From Egypt, the festival will honour actor Asser Yassin, actress Lebleba, and director Omar Abdel Aziz. From Sudan, actress Faiza Amseeb was honoured.
The festival also honoured late director Tawfiq Saleh. He made seven shorts and seven full-length feature films. Saleh graduated in 1949 with a degree in English literature and received filmmaking training in Paris until 1951. Saleh’s oeuvre is the only one in Egyptian cinema which may be considered a pure “third wordlist”. All his films deal with social injustice, underdevelopment, political abuse, and the class struggle.
In this edition, visual artist Mohamed Abla, the poster designer, noted that it represents a simple rural scene embodying the value of work and celebrating women, the builder of civilisations, and featuring both African and Egyptian women joining one another in the rituals of labour.
The colours are joyful and symbolise optimism, and the motifs resemble the shared stories and details.
Ten films will be screened in the festival’s long feature film competition. The first film is The Burial of Kojo which follows the story of Esi as she recounts her childhood and the tumultuous relationship between her father, Kojo, and her uncle, Kwabena. After Kojo goes missing on an illegal mining expedition with Kwabena, Esi embarks on a magical adventure to rescue her father.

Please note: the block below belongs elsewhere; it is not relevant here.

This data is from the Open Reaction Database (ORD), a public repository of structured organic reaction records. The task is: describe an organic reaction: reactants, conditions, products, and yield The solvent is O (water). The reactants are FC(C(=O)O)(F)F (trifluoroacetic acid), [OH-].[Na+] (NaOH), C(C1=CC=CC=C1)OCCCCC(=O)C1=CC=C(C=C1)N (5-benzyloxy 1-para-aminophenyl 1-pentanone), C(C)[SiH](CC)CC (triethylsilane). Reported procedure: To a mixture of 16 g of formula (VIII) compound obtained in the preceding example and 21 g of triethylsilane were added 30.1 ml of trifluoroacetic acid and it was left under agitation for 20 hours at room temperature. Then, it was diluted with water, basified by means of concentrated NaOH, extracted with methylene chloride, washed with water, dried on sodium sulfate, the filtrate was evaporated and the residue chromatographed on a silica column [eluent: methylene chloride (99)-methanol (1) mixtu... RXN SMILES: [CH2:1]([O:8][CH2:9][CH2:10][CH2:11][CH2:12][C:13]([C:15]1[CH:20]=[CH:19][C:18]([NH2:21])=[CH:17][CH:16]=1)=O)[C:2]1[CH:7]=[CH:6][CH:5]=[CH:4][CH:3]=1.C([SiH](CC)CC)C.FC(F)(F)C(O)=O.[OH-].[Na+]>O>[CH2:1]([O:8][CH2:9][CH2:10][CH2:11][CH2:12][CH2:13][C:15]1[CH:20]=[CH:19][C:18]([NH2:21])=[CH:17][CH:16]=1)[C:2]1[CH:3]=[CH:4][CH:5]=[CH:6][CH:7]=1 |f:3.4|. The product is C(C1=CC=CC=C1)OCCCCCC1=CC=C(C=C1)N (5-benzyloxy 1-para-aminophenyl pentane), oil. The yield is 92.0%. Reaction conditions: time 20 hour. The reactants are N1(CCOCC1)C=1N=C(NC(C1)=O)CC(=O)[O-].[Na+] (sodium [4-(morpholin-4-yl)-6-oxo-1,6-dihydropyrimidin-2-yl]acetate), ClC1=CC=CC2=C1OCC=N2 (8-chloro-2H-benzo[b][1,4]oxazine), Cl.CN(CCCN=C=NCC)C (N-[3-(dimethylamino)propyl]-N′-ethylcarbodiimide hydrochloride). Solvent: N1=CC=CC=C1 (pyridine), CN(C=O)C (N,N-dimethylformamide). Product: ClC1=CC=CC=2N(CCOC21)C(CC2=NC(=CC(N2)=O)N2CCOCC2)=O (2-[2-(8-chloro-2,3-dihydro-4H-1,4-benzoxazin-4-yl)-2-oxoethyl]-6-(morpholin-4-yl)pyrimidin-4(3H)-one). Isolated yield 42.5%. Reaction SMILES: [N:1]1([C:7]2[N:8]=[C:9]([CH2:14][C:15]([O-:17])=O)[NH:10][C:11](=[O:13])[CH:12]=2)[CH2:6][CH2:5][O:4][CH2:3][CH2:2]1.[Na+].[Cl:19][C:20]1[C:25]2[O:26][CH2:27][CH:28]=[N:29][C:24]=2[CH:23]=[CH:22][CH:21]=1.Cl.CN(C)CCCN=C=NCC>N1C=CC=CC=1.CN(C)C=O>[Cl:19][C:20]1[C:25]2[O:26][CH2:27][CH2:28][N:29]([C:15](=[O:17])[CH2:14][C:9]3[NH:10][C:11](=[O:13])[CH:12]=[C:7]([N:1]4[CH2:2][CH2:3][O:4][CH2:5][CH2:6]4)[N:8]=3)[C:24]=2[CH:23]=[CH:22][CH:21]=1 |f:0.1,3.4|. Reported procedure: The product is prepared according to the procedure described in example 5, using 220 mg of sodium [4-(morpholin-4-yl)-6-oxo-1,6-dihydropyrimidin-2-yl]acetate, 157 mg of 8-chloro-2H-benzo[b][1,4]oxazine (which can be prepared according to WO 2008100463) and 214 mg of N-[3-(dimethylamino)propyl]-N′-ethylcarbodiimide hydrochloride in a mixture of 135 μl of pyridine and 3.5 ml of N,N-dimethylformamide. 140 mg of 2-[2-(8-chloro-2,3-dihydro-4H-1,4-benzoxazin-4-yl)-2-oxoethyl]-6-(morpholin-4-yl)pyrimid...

Night is a film by Egyptian director Mohamed Abdallah. It follows Moe, Toutou, and Mostafa, who meet at one extraordinary night, breaking the social norm and flirting with its boundaries. Each is fighting his/her own battle, leading to a journey they did not expect inside their city, and they see a side of it they never witnessed before.
The Ghanian film Fate is about Amina, a 14-year-old native of northern Ghana, about to be sent to work in Burkina Faso, who is involved in a human trafficking network. Amina, together with the other victims, are rescued and sent to an orphanage for resettlement to their homes, but by some cruel twist of fate, Amina follows some child veterans from the home to Accra in search of a better life.
Another film, Indigo, features Nora, a 13-year-old girl who feels abandoned. After an emotional shock, Nora takes refuge in the world of clairvoyance to escape the brutality of her brother, Mehdi. Nora discovers a gift that will weigh on her as a malediction and cause misunderstanding around her.